Counsel for petitioner alleged violation of principles of natural justice as notices were not served on the petitioner before passing the demolition orders for certain plots of land. Further, it was argued that providing time till 4pm is denial of opportunity to the petitioner to contest its case. Objections regarding jurisdiction ought to have been dealt with before passing demolition orders. However, the same was not done by the Tehsildar. It was submitted that the petitioner had encroached upon any public land and the entire proceedings were arbitrary.
Per Contra, Counsel for respondents argued that proceedings under Section 26 of the U.P. Revenue Code, 2006 are summary in nature and all questions arising for determination in any summary proceedings under the Code shall be decided upon affidavits in the manner prescribed. It was contended that the petitioner was given opportunity to present his case, accordingly, there is not violation of principles of natural justice. Further, it was argued that the power under Section 26 of the Code is administrative and not judicial or quasi-judicial, therefore, requirement of notice is not mandatory. Lastly, it was argued that the petitioner had the alternate remedy of filing appeal under Section 27 of the Code.
High Court Verdict
Reading Section 26 of the Code along with various decisions of the Supreme Court, the Court observed it does not specifically mandates observance of principles of natural justice. However, relying on Rule 186 (Non-applicability of CPC (Section 214)) of the Civil Procedure Code, the Court observed that principles of natural justice need to adhered to even in summary proceedings.
“Natural justice can be described as “fairplay in action”. The doctrine of natural justice seeks not only to secure justice but also to prevent miscarriage of justice. Natural justice is an important concept in administrative law. It is not possible to define precisely and scientifically the expression “Natural Justice”. The principle of natural justice or fundamental rules of procedure of administrative action, are neither fixed nor prescribed in any code.”
The Court noted that the CPC and CrPC provide rules for civil and criminal courts, however, no such rules are present for adjudicatory bodies which are outside “regular court hierarchy”. Courts have devised a code for fair administration for such bodies.
The Court held that the first step of any adjudicatory process is to serve notice upon a person against whom action is proposed. If notice is not served, “all the consequential action would be declared null and void.” Further, the Court held that not giving sufficient time and opportunity to reply to the notice amounts to denial of notice.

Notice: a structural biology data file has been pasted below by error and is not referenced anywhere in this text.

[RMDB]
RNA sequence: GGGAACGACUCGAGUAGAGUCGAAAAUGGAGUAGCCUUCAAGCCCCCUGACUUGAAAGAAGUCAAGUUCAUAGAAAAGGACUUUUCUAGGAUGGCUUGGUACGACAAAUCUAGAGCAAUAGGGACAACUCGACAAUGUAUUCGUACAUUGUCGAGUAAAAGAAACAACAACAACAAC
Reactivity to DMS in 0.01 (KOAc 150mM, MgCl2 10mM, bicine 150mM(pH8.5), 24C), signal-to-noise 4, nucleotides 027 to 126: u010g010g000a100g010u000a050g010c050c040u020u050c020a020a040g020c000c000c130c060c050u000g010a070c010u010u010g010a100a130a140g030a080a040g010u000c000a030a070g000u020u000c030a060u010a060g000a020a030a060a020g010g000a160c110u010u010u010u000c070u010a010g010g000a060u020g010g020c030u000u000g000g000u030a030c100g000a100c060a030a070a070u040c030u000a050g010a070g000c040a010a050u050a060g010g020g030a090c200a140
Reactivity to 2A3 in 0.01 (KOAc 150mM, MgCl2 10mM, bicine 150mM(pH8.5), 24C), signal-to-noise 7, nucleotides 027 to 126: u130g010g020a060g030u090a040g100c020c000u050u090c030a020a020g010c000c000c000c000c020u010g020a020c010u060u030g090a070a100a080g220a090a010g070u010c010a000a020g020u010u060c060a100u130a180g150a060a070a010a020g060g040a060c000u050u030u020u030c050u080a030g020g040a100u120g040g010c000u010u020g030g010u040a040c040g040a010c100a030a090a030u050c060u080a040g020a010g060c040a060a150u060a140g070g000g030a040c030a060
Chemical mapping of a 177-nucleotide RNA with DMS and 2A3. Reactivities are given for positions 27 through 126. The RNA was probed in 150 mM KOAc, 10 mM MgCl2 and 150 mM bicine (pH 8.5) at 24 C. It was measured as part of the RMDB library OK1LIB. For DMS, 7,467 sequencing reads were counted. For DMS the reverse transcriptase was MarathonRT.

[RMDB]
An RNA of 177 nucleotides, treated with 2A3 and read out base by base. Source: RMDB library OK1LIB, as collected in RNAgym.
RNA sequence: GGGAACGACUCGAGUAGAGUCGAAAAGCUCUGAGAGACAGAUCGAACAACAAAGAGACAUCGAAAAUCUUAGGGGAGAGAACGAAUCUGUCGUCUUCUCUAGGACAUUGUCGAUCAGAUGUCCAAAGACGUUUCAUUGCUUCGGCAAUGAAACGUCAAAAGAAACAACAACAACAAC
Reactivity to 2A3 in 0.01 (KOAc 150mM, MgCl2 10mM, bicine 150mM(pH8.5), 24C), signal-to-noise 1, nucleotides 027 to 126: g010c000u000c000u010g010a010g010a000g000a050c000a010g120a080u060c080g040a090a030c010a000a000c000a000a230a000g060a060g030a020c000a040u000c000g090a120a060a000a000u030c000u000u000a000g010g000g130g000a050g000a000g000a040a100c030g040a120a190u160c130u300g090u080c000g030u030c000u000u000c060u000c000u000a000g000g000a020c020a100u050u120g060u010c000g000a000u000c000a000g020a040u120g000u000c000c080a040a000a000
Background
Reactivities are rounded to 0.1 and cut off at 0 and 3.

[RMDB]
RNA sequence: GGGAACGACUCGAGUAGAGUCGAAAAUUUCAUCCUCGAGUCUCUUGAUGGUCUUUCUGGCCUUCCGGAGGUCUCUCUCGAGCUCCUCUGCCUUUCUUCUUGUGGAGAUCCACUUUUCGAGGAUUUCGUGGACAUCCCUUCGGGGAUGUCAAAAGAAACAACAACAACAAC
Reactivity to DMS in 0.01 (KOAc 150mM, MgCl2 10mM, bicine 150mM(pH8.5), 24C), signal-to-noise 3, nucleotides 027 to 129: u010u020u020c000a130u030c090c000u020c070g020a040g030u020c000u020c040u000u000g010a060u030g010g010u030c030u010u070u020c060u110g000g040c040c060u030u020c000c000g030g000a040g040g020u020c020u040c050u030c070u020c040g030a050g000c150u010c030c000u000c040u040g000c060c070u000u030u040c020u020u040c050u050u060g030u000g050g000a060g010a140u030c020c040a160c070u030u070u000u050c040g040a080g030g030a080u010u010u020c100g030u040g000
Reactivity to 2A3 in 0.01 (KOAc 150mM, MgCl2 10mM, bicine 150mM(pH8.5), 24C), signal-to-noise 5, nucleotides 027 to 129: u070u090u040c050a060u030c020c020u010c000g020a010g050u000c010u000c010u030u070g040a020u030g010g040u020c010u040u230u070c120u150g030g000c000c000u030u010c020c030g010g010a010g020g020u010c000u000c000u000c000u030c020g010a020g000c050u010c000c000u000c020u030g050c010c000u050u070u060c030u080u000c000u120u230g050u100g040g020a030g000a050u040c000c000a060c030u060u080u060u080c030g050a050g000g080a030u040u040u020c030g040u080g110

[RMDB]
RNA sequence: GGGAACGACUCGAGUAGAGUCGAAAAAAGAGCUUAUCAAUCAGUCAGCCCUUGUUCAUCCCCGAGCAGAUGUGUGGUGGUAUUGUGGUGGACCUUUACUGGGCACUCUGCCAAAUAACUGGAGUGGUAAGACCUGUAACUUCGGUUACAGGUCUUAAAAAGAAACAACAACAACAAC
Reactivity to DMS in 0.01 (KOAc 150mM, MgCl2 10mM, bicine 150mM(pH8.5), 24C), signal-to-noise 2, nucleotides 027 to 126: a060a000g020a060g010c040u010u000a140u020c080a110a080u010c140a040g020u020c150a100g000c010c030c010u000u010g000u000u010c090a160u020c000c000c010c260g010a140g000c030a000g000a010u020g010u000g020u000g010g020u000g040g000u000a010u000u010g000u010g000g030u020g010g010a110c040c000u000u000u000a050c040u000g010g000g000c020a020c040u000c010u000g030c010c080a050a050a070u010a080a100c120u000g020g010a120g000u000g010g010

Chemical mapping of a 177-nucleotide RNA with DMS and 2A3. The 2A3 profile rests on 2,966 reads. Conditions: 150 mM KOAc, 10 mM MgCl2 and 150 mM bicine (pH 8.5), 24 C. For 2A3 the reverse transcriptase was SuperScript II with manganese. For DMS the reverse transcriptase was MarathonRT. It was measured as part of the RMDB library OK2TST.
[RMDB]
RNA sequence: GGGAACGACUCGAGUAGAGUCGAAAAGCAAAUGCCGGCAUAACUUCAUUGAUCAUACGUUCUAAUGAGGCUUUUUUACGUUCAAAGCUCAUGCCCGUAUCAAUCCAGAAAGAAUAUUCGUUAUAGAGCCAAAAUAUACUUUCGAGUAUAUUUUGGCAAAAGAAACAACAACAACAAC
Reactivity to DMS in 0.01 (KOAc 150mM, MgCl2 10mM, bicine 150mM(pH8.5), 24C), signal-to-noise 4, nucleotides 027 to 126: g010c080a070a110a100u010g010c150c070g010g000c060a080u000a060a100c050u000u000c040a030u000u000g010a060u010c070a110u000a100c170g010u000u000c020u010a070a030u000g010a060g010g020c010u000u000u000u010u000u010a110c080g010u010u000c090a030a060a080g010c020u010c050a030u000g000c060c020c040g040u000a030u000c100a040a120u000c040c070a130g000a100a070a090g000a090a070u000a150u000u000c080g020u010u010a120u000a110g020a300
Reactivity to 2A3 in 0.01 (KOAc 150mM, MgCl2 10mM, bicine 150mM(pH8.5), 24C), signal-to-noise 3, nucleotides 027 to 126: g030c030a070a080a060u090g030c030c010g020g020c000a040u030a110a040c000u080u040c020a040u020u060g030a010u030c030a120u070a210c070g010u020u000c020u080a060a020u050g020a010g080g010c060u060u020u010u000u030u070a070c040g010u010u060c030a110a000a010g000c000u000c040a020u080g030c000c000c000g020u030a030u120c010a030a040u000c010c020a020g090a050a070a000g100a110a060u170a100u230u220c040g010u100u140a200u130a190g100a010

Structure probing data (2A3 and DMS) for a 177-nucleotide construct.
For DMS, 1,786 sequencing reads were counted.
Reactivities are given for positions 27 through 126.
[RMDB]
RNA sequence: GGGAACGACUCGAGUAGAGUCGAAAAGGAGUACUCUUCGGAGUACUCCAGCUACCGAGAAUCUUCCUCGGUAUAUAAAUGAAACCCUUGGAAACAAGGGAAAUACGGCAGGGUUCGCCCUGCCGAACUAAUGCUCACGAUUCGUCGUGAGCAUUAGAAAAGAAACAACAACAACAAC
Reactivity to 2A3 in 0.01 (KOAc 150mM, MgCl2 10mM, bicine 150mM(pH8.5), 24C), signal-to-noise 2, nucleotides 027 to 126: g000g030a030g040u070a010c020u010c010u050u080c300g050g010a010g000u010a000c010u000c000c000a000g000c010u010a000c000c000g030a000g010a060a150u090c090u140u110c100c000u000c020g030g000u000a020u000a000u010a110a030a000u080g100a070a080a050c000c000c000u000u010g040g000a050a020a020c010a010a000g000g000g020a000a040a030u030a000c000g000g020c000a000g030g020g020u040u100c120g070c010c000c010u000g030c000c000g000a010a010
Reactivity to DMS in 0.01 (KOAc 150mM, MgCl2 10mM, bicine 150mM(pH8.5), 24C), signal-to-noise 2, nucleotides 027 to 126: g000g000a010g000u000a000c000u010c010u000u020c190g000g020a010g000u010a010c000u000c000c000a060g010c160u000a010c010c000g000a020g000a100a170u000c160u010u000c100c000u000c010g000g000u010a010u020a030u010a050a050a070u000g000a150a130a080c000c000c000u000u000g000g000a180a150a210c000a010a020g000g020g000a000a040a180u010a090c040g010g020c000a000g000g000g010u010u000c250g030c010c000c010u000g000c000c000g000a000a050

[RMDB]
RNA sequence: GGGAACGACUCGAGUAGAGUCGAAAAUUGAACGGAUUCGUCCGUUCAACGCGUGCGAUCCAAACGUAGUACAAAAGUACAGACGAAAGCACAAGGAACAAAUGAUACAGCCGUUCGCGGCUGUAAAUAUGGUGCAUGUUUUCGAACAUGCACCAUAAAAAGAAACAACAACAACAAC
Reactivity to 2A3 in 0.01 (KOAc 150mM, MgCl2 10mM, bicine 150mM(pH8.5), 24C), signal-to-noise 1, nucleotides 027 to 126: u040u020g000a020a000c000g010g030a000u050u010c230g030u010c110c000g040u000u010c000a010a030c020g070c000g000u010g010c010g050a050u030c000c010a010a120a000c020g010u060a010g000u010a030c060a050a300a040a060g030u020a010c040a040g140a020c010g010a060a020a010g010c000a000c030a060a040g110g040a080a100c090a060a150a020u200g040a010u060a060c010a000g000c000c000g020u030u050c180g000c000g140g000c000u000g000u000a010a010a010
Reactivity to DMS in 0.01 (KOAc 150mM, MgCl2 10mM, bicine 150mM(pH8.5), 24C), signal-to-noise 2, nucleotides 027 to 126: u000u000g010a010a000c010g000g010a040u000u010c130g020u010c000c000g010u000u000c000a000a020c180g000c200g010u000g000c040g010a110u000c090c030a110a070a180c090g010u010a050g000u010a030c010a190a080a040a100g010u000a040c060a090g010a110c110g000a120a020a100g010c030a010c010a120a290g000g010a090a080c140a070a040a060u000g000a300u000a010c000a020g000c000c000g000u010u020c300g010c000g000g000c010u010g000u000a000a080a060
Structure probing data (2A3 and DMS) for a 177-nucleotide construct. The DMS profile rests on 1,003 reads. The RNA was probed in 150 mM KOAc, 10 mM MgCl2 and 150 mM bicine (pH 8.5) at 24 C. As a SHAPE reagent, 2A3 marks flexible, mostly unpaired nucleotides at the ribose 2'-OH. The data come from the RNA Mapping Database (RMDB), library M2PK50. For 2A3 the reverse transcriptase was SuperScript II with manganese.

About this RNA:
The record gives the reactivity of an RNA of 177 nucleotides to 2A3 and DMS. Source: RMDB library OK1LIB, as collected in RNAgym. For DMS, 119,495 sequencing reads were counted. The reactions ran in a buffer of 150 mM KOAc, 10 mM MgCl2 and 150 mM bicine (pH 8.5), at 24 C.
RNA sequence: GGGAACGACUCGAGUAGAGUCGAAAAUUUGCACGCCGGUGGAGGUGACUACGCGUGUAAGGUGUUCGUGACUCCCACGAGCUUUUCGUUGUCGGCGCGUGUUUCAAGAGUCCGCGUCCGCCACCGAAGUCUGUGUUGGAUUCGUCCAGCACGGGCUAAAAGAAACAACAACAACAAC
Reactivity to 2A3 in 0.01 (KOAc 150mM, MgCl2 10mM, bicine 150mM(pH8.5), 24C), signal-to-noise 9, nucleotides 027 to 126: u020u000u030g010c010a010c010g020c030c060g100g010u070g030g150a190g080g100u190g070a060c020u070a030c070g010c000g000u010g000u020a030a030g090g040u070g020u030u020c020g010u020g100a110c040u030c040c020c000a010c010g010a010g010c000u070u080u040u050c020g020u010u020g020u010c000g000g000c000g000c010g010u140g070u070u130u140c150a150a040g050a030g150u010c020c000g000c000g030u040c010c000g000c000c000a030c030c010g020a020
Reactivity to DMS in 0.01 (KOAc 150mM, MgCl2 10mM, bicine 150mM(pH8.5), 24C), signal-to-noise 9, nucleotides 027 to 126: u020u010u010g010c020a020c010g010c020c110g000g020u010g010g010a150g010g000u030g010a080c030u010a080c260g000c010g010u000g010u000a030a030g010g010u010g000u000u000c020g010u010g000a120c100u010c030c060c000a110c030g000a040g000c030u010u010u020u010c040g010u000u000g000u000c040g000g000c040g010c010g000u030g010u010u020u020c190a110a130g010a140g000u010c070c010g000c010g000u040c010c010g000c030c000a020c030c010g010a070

Perusing the records of the case, the Court observed that the petitioner was served notices only for two khasras. Not serving notices for the remaining khasras was in violation of principles of natural justice.
“The natural justice is nothing but procedural fairness. Considering the consequences which are likely to result if allegations are proved against the petitioner. It cannot be said that the procedure adopted by the respondent no. 4 is in consonance with the requirements of a fair trial. In R. V. South West London Supplementary Benefit Appeal Tribunal, Ex ‘p.’ Bullen, (1976) 120 Sol Jo 437 it was held that to fail to accede to a request for an adjournment may amount to a failure to give a hearing and thus to a failure of natural justice or fairness.”
The Court held that unlike an individual, registered society consists of members and bye-laws, therefore, more time is required to take decisions. Further, the Court held that it is upon the authority to balance the requirement of a reasonable opportunity and compulsion of given situation which demands immediate action. Accordingly, the Court held that the petitioner society was not given reasonable opportunity to be heard.
Further, the Court observed that authority had failed to apply its mind on the issue of jurisdiction and non-applicability of U.P. Revenue Code, 2006 to the present proceedings and the impugned orders were vitiated on grounds of non-consideration of objections.
Lastly, reliance was placed on the decisions of the Supreme Court in Whirlpool Corporation Vs. Registrar of Trade Marks, Mumbai and others, Uttar Pradesh Power Transmission Corporation Ltd and another Vs. CG Power and Industrial Solutions Ltd and another and Ghanashyam Mishra and Sons Private Ltd through the Authorised Signatory Vs. Edelweiss Asset Reconstruction Company Ltd through the Director and others to hold that alternate remedy would not serve any purpose in the present case.
Accordingly, the writ petition was allowed with liberty to the authority to pass fresh orders after giving due opportunity of hearing to the petitioner.
Case Title: Radhasoami Satsang Sabha vs. State Of U.P. And 6 Others 2023 LiveLaw (AB) 439
Case citation: 2023 LiveLaw (AB) 439
Appearances: Senior Advocate Anurag Khanna assisted by Ujjawal Satsangi appeared for the petitioner.